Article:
Ok, that's some very good information, but I have one last question. Is it possible to just checkout a branch of a GIT repo and have it inside the root of my parent working copy? Kindof like a submodule but it'll be it's own project in SourceTree?

The project I'm working on is an Xcode project, and I'm trying to avoid having to keep my library files in a fully seperate directory as we have a few other developers working on the same project, and do not want to have to relink header files every time the project file changes.

We also have other projecdts that rely on the same library repo, but are dependant on different branches. Therefore, I need a way to be able to checkout a branch of the library repo and store it inside of the Xcode root directory. That way I can work on projects that rely on different branches of the library repo without having to switch my library project's branch.

Any thoughts on how I can acheive this?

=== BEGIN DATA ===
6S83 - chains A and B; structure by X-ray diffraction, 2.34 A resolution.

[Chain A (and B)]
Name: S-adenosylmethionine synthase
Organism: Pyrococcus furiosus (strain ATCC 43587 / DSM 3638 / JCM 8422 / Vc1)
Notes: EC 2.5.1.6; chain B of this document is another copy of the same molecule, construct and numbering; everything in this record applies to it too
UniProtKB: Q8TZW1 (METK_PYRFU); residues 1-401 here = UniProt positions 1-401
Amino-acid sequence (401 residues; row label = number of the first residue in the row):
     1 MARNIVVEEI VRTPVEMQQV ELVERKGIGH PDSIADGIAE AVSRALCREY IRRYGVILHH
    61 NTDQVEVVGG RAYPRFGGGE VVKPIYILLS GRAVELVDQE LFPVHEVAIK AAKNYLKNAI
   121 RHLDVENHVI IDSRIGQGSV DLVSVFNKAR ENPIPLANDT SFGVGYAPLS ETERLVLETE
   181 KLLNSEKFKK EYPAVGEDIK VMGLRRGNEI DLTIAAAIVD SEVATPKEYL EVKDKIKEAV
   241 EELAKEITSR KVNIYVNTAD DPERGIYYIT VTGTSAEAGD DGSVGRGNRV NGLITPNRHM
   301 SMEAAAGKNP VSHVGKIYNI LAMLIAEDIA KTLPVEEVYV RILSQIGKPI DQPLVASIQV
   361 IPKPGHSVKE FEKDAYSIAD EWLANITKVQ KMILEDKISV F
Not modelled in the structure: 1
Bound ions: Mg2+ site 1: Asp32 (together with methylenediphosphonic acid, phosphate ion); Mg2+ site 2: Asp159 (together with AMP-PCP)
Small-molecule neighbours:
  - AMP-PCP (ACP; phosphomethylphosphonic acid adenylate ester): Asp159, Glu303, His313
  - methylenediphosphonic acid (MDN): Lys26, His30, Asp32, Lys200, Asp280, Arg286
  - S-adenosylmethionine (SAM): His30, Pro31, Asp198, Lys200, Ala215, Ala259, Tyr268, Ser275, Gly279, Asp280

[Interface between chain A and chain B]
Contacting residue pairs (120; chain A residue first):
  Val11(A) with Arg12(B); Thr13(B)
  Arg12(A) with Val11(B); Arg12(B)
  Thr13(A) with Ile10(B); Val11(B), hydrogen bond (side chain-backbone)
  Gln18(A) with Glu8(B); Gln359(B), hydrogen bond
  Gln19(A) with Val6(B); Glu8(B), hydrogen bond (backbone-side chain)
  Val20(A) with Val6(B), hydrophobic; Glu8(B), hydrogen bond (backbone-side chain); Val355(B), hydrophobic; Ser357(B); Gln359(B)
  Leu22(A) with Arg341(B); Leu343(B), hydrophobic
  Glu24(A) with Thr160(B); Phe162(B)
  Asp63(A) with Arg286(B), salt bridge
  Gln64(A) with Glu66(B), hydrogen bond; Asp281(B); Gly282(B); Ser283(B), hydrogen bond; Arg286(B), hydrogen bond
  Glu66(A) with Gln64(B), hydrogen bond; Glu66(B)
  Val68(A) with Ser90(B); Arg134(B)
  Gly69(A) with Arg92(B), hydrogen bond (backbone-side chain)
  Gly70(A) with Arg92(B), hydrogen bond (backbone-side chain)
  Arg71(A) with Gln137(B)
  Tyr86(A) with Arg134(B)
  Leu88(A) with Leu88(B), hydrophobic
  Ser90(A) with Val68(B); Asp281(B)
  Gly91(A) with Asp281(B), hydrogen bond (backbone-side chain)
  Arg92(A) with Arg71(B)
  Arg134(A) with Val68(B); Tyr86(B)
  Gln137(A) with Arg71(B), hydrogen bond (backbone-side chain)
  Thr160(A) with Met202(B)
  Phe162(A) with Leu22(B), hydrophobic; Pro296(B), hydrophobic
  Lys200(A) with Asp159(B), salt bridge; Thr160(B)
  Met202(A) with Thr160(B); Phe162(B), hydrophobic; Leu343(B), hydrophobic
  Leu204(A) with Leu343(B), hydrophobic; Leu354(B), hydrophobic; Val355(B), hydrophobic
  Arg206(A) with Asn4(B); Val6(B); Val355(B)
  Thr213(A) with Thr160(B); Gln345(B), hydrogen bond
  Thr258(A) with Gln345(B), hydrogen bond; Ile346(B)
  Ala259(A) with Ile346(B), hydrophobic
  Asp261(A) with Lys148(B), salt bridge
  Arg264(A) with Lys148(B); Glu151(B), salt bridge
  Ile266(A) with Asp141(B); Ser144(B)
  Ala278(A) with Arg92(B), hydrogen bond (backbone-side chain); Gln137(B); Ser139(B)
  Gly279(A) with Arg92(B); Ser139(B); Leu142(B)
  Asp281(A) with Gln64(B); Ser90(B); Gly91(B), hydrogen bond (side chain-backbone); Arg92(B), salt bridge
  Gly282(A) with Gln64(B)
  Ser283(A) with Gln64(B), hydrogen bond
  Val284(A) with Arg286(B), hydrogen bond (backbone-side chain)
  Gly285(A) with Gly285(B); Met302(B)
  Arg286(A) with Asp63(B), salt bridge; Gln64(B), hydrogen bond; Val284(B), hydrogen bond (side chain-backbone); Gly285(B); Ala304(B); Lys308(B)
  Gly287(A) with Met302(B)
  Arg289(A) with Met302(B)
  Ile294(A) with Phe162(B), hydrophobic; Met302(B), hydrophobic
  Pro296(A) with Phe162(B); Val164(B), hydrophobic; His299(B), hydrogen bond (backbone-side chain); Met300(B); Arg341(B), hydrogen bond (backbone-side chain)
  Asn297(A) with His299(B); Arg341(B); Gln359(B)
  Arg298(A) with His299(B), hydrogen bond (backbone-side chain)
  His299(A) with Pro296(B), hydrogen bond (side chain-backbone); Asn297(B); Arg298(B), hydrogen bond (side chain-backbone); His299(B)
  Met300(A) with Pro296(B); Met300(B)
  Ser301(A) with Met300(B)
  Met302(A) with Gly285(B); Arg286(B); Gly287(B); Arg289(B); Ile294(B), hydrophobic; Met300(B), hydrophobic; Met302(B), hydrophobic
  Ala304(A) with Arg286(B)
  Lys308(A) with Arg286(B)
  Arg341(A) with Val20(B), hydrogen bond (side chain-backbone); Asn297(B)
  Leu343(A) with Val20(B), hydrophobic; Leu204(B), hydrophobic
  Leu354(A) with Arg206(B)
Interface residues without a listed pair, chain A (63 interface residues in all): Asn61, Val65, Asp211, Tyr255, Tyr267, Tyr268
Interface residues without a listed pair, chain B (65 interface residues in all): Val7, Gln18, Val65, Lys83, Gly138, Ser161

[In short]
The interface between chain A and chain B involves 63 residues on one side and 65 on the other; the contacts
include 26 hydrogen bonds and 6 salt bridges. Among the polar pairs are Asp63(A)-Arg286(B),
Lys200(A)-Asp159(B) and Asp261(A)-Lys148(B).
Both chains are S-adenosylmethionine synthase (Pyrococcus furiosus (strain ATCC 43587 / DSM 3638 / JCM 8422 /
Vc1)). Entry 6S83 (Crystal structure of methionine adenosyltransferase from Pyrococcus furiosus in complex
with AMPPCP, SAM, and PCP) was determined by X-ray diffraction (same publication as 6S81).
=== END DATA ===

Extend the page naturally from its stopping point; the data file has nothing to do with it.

Thanks for all the help btw!

Yeah, you can definitely do that - git will just ignore any subfolder which has a .git folder rooted in it, there just won't be any explicit link between the parent and library repo, so anyone checking out the parent would have to manually install the library repo themselves in the right place. The submodule mechanism just automates all this and makes sure you're getting the version that was intended to work with the parent. If everything's in flux right now and you're happy to manually manage the relationship between the repos for the moment then a simple subfolder, not set up as a submodule, could work well. You could then add the library as a submodule when things have stabilised more and you're making fewer changes to the library.

We also have other projecdts that rely on the same library repo, but are dependant on different branches.